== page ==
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LMT article on Moscow's Washington brothers

Posted: 10/15/2008 8:40 AM

LMT article on Moscow's Washington brothers 

Helping restore Bears' roar

With Mychael and Jayson Washington in the backfield, Moscow has its opponents on the run

By Matt Breach

Wednesday, October 15, 2008

Kyle Mills / Lewiston Tribune
With brothers Mychael (left) and Jayson Washington carrying the load, the Moscow High football team is off to a 5-1 start.

MOSCOW - Even though it's been a few years, John Sheaff can still recall the day Mychael Washington made his initial mark on the Moscow football program.

"I remember Mychael as a freshman," Sheaff said. "I think it was a game against Bonners Ferry. And after the game everybody was chanting his name.

"He did some amazing things for us when he was a freshman."

That was in 2005. Washington, now a senior, is still performing astonishing feats. As is his younger brother, Jayson Washington.

Together, they form a nearly unstoppable backfield that has helped dramatically transform the Moscow High football team.

After winning just five games total the last two years, the Bears have coasted to a 5-1 record this season.

"We are having a real good season," said Sheaff, in his first year leading the MHS varsity after serving as the freshman coach for a number of years. "A couple of the main things we focused on was attitude, the weight room and playing as a team - things that I feel need to be worked on all the time in football."

Of course, Sheaff has also made sure his talented running backs are featured as much as possible. The Washington brothers have combined for 1,148 yards of offense and 19 touchdowns this season.

Despite their fraternal bond, Mychael and Jayson are distinctly different football players.

Mychael, who boasts a 5-foot-9, 163-pound frame, is a bruising back who will "run through you," according to Jayson. He averages four yards per carry and is an adept receiver out of the backfield.

But his most significant contributions are not measured by gaudy statistics.

"Mychael is kind of the quiet leader," Sheaff said. "He leads by example. ... And players will follow him, no doubt about it."

Jayson, on the other hand, is the stylish centerpiece of an offense that averages nearly 32 points per game. The 5-8, 138-pound junior averages 13.6 yards per carry and has scored 15 touchdowns this season.

His most electrifying effort came in the Bears' most recent outing, when he gashed Connell for 320 yards and five TDs.

Jayson has patterned his game after former Heisman Trophy winner and current NFL star Reggie Bush. Thus, he has become the Bears' most versatile weapon, scoring touchdowns four ways this season - 12 on the ground, one receiving, one on a kickoff return and one on an interception return.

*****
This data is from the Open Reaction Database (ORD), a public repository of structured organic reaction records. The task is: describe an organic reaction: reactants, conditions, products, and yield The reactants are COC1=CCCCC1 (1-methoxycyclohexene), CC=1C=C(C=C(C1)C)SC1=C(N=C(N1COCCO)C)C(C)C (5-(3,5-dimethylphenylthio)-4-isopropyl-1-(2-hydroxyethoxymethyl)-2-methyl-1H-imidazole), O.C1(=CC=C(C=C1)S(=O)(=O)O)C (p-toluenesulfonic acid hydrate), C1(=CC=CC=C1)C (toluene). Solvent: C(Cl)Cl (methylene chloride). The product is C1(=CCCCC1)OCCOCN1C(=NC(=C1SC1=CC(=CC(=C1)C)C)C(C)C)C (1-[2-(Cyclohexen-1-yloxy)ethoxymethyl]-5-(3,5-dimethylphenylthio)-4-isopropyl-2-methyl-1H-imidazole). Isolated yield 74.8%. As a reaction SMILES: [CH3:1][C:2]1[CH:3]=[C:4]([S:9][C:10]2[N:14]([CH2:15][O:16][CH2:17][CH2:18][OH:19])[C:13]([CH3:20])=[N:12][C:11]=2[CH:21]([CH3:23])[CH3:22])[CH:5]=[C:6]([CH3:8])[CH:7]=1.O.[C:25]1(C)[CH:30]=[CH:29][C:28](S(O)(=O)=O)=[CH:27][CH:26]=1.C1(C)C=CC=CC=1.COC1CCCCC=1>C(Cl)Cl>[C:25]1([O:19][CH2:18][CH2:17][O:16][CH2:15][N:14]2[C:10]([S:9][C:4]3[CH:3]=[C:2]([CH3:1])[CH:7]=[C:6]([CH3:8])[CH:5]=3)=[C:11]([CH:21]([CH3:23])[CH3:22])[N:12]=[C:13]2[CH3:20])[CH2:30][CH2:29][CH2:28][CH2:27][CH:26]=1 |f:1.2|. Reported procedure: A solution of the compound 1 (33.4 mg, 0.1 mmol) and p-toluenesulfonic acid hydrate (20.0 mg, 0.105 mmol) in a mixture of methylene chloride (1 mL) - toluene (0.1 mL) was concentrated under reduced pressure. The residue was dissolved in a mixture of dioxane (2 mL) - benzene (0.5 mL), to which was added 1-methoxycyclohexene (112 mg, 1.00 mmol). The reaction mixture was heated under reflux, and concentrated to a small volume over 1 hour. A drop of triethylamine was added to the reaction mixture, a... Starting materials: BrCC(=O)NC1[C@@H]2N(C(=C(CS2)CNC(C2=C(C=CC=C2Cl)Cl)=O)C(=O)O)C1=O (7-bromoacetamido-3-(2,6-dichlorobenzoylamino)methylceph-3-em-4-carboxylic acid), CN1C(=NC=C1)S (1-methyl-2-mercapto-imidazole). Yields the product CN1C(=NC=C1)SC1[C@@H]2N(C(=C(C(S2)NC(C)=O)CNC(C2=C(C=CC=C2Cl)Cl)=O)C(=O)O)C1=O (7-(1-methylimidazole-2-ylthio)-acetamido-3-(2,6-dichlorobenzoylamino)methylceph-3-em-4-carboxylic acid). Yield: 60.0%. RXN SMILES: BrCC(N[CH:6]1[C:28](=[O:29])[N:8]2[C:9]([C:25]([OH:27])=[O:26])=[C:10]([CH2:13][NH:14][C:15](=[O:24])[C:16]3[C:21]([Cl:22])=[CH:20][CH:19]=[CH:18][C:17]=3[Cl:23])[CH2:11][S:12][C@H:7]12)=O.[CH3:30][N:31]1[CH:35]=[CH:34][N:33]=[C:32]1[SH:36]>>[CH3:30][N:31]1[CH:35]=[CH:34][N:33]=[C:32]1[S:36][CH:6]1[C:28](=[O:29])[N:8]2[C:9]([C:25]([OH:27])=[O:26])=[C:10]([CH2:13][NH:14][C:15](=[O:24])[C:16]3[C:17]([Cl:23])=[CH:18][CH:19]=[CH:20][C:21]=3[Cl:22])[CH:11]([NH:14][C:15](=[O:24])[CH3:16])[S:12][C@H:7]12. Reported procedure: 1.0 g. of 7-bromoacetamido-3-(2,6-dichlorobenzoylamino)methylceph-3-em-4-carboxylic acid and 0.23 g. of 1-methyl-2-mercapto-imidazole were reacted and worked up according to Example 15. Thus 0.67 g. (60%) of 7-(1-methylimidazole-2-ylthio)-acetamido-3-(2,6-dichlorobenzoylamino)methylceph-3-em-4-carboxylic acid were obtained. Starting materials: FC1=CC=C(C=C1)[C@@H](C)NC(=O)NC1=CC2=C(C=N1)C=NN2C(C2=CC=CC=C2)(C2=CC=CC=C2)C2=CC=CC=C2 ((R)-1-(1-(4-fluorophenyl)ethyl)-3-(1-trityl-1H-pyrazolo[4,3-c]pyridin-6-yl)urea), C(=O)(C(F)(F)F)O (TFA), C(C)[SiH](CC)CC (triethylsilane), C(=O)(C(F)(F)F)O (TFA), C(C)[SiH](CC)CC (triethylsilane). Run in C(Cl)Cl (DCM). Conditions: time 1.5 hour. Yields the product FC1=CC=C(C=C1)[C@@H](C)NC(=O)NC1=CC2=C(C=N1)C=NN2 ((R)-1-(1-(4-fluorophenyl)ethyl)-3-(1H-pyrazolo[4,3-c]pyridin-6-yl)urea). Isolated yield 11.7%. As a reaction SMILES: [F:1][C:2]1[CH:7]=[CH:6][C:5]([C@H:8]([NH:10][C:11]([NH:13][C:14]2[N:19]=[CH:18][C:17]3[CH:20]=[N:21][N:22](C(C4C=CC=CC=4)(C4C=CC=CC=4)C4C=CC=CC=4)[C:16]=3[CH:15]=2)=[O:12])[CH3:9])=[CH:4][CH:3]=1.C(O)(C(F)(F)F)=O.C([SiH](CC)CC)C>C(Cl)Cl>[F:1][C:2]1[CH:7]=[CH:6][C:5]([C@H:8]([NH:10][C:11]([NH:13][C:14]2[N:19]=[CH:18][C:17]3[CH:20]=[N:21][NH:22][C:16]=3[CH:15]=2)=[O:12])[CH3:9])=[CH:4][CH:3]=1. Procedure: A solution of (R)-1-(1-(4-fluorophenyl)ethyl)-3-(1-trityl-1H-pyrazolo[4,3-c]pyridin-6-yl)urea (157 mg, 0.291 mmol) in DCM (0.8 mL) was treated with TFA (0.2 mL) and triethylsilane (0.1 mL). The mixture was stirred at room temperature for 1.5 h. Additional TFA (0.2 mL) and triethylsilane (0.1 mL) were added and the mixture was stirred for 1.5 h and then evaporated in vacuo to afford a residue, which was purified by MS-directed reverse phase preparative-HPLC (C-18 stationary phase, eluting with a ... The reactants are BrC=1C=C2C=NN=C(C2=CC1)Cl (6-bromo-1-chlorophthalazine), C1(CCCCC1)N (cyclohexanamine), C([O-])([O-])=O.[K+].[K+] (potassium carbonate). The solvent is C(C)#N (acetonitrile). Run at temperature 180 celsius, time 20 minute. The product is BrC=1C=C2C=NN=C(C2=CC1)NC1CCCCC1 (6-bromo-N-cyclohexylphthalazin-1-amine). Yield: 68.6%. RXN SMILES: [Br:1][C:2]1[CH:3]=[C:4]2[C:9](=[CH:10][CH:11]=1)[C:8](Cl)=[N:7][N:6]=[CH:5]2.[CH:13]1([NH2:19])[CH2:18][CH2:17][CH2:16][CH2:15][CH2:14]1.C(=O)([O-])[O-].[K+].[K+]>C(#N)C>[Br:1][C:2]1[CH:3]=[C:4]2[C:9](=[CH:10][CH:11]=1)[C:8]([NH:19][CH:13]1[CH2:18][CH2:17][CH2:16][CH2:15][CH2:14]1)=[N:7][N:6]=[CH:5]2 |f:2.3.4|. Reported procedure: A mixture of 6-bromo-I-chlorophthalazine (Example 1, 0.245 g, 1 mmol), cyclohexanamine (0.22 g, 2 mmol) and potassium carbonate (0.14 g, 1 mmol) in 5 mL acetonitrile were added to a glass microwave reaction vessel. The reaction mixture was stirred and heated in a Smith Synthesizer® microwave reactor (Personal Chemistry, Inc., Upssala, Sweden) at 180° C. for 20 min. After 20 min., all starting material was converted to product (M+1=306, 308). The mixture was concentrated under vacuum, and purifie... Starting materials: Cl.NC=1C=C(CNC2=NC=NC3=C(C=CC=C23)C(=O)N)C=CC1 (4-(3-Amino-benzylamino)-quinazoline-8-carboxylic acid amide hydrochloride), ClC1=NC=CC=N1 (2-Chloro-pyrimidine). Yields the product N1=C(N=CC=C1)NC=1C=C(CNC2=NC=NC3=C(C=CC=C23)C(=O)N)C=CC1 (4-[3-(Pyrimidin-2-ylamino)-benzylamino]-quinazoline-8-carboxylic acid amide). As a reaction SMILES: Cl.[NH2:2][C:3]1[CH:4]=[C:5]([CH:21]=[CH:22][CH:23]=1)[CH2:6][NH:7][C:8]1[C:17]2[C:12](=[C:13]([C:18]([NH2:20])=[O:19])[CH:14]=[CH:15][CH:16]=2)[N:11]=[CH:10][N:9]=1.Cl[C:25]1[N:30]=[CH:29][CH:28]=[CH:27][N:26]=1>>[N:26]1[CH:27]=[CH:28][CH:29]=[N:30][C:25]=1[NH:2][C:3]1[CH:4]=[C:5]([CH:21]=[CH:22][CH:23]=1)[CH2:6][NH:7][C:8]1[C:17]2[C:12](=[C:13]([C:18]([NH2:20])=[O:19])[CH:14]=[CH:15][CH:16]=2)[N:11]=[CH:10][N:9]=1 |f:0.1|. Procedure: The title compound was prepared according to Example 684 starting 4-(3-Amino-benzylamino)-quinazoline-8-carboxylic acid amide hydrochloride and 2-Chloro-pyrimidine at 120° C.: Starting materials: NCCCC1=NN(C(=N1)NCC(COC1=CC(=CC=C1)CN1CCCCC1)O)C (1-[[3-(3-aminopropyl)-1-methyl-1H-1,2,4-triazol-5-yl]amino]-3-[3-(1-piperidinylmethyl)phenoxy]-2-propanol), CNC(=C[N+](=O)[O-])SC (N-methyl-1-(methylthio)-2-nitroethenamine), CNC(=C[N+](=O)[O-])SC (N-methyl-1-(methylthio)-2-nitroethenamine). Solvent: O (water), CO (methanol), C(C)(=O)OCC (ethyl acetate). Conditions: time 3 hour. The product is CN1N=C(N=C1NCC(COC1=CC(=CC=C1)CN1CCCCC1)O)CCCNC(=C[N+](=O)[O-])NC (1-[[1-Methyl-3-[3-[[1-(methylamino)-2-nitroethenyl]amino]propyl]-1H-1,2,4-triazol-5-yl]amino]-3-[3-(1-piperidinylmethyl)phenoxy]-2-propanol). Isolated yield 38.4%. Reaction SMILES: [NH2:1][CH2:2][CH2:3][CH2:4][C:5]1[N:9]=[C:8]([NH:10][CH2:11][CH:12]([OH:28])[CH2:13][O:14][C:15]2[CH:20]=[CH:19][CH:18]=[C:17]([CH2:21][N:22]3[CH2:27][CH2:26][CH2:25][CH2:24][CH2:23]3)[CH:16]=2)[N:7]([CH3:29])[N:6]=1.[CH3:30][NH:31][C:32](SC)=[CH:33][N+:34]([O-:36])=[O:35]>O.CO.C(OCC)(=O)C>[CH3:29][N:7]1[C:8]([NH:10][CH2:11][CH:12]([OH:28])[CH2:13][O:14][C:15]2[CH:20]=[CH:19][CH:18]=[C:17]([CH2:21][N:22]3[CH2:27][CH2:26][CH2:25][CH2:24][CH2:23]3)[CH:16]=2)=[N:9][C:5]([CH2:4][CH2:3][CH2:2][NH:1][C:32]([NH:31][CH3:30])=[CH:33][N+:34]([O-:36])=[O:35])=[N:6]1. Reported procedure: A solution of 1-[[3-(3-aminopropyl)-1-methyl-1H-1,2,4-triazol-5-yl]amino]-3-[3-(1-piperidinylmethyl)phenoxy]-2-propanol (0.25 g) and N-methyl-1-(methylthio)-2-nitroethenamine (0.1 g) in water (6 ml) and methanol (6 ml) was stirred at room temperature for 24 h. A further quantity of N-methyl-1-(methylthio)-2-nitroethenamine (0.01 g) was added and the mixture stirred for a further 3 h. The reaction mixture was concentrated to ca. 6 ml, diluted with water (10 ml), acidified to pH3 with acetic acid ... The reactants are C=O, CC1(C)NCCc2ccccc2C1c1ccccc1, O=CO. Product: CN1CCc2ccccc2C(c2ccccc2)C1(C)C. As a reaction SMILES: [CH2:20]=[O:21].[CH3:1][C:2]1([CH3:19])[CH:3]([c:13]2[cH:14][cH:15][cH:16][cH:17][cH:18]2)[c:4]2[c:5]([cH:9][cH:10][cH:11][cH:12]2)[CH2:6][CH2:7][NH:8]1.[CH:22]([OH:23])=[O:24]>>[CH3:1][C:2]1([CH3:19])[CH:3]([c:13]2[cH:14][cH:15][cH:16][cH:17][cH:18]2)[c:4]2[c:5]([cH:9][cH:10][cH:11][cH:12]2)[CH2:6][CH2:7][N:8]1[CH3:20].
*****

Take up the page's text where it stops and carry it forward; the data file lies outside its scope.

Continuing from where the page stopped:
"He's speedy and agile," Mychael said. "He is Reggie Bush."

Despite his younger brother stealing a chunk of the spotlight this season, Mychael doesn't feel the least bit envious.

"He pushes me, I push him," Mychael said. "If he makes a big run, how am I going to get jealous of that?"

Added Jayson: "I think when we do a good play we are proud of each other. But then it also pushes us to go harder. If he makes a big play, it makes me want to make a bigger one."

The brothers moved to the Palouse in 2005, when their father, Leroy Washington, took a job as an assistant coach with the Idaho men's basketball team. Moscow marked the fourth stop of Leroy's coaching career, the others being Wyoming, Oregon State and Montana.

Being the son of a college coach "is tough because you've always got to move and adapt to new places," Jayson said. "When we were young it was no big deal because you easily forget friends. But once we were teens, then it got tough because we got close to friends and we'd have to leave them and make new ones."

The Washingtons, though, seem to have finally settled down. Leroy is no longer coaching and is currently working for the Wysup automobile dealership in Pullman.

Regardless of where their travels have led them, the brothers have always had football. Jayson hopes to continue his career in college, preferably at a Pac-10 school.

"Football is like an adrenaline rush," Jayson said. "You can also take out your anger on people. You can go hit someone without getting in trouble for it."

Mychael, however, isn't so sure he wants to play after high school. He says he might want to focus on other interests, including graphic design, architecture and music.

"I don't know if I'm going to do the sports thing," he said. "I'm going to finish this year strong. After that, I'm not sure."

One thing is certain: The Washington brothers have already left an indelible impression on the Moscow football program.

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Posted: 10/15/2008 8:53 AM

Re: LMT article on Moscow's Washington brothers 

great article...don't forget they have a home game this friday night

loud and proud alla y'all...loud and proud
Pride, Tradition, Excellence

Ring the Bell!

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